Think the Game

Towering Pop-Up (2018)

The Situation: It’s the bottom of the 4th and there are runners on 2nd and 3rd with 2 outs. The home team is up to bat and has a 1-0 lead. There is a 1-1 count on the batter. 

The Play: The 1-1 pitch comes in and the batter takes a big swing, sending a towering pop-up along the third base fence line. The third baseman, catcher and shortstop all go after the ball.  After a moment of hang time, it becomes obvious that the third baseman will have the best play on the ball. He drifts, watching the ball, heading towards the fence. The ball comes down right along the fence, but playable. As the ball comes down, the third baseman gets to the spot right up against the fence. He bumps the fence ever so slightly, and the ball hits the heel of his glove and falls to the ground. 

The Outcome: With new life at the plate, the batter battles his way to a full count before drawing a walk. The next hitter laces a double into the gap, scoring two. A few pitches later, a base hit scores the runner at second and the score is 4-0 before the defense can get the final out. 

What went wrong? 

In this scenario, there are several problems. The inability of the pitcher to pick-up his teammate who committed the error is frustrating, but we want you to avoid the dropped pop-up that extended the inning. 

At the high school and college level, we see high fly balls or pop-ups that wind up along the fence or next to different obstacles like a tarp all the time. Most of the time, the dropped ball is caused by the way the defender gets to the ball. As was the case in this scenario, the third baseman drifted to the ball instead of reading the trajectory, getting to a spot so he can find the fence and camp under the ball. Getting to the ball quickly is extremely important and something that needs to be worked on, because most of the time, it means taking your eye off the ball for a short period of time – often an unnatural move. Here is what needs to be done on a ball hit close to the fence when it’s high enough for the defender to get under the ball with a little time to spare:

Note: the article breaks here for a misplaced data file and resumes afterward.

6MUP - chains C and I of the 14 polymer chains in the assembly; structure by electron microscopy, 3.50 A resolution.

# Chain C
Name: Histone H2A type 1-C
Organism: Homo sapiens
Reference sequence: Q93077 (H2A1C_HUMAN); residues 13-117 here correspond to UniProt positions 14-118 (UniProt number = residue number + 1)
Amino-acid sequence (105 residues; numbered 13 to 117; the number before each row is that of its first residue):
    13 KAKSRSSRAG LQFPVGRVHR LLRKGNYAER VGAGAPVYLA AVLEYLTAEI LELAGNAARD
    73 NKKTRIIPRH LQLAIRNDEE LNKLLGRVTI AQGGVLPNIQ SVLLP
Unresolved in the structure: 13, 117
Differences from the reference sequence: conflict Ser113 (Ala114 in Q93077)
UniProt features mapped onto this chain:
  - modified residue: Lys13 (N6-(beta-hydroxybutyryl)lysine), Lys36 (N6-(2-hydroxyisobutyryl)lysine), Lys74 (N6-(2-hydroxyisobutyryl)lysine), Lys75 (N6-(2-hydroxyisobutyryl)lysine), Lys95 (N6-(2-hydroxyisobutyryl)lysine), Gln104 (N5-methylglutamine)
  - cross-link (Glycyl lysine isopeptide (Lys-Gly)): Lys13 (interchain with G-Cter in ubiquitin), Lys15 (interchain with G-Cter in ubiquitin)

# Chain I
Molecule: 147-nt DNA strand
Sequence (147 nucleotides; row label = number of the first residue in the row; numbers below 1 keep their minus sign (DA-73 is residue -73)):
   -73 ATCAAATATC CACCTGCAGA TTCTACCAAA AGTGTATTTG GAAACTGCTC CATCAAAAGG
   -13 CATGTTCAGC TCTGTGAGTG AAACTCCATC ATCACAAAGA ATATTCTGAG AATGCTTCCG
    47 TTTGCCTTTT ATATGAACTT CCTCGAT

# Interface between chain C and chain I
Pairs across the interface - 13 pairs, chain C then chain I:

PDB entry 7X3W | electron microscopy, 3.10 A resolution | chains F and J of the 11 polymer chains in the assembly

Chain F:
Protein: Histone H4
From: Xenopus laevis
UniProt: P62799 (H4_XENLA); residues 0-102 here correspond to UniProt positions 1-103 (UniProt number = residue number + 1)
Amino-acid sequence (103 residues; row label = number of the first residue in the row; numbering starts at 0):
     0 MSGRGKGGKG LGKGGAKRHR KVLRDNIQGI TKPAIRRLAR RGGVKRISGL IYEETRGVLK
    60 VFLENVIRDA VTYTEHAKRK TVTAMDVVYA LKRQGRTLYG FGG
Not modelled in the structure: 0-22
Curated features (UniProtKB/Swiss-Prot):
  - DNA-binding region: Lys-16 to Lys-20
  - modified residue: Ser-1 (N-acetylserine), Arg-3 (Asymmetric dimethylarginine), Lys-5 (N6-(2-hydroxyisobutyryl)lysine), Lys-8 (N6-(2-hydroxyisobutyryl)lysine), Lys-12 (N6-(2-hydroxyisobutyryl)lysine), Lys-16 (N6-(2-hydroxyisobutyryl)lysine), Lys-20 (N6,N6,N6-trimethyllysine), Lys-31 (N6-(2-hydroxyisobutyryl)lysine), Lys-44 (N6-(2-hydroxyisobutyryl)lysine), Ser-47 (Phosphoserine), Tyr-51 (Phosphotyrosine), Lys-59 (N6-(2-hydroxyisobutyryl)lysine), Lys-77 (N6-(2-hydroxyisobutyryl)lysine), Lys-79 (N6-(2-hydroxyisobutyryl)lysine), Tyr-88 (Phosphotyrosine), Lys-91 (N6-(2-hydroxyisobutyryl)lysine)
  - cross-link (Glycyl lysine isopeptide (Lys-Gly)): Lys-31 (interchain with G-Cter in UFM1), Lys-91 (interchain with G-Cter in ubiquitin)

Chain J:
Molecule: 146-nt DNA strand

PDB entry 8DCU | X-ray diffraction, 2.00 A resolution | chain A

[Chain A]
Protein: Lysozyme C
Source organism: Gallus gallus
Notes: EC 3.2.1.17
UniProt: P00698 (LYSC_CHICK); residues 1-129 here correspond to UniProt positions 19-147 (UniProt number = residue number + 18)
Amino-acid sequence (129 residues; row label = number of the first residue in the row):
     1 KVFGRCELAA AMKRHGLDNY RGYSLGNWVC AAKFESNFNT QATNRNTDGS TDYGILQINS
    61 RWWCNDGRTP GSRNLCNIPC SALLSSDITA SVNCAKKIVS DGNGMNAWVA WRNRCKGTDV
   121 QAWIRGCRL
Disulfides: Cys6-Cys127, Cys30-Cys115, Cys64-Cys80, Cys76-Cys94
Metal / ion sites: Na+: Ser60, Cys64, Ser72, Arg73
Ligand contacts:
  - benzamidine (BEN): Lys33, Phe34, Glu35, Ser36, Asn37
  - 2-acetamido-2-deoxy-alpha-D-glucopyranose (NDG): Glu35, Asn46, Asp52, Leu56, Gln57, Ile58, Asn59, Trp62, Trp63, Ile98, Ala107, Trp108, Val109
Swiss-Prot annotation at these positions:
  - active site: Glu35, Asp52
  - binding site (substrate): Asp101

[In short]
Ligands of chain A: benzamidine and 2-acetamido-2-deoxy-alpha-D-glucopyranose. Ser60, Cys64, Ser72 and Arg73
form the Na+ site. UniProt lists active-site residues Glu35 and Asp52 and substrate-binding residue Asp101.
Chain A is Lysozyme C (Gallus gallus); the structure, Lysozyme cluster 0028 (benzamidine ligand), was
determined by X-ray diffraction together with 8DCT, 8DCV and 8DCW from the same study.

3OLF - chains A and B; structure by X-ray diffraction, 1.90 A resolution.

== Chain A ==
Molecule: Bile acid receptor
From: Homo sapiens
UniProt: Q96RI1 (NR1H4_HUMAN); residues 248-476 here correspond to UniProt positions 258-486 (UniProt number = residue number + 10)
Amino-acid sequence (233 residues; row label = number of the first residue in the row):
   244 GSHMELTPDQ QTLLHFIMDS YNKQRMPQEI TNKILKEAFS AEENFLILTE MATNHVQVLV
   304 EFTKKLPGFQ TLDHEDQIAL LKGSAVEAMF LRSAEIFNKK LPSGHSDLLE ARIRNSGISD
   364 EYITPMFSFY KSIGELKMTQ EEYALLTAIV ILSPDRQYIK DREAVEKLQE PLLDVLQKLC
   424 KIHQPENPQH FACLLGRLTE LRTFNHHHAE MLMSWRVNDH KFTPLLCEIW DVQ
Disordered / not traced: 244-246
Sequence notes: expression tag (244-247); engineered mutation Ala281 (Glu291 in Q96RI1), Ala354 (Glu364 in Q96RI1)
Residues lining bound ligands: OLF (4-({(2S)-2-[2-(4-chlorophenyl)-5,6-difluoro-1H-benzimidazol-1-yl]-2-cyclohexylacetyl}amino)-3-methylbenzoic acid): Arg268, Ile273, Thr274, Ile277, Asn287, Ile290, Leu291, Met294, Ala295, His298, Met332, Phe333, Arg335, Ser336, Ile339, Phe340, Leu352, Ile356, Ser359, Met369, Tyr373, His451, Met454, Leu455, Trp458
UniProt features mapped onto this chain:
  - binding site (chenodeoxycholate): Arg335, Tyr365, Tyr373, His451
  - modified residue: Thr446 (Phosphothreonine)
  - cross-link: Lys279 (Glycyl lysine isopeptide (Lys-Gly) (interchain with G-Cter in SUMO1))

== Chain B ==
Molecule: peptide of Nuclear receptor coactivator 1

1. Read the flight of the ball and get a sense of where the ball will end up. As a general rule, the ball will almost always come back towards the field of play because of its backspin, so it’s important not to give up on the ball if it initially appears to be heading out of play.
  2. Once you have an idea where the ball is headed, sprint to the spot and find the fence. 
  3. Once you know where the fence is, find the ball again and adjust accordingly. The sequence should be: find the ball, sprint ( and check the ball again if necessary), find the fence (or obstacle), and find the ball again for good. 

This sequence is advanced, difficult, and takes practice. Once you can do it, however, it eliminates drifting to the ball and allows you to get to the ball and know where any obstacles of interference are early, so you can focus on making the catch. 

In addition to the skills practiced and developed above, player-to-player communication is key. Off the bat, the catcher took a few steps towards the ball but soon recognized it would not be his play to make. The catcher should now act as an extra set of eyes to help the third baseman locate the fence. He should vocally warn the third baseman with subsequent “room, room, room!” calls, followed by “fence!” when the third baseman is about to connect with the fence. Communication is paramount on defense. The catcher needs to be the eyes of the third baseman when he’s engaged with the flight of the ball.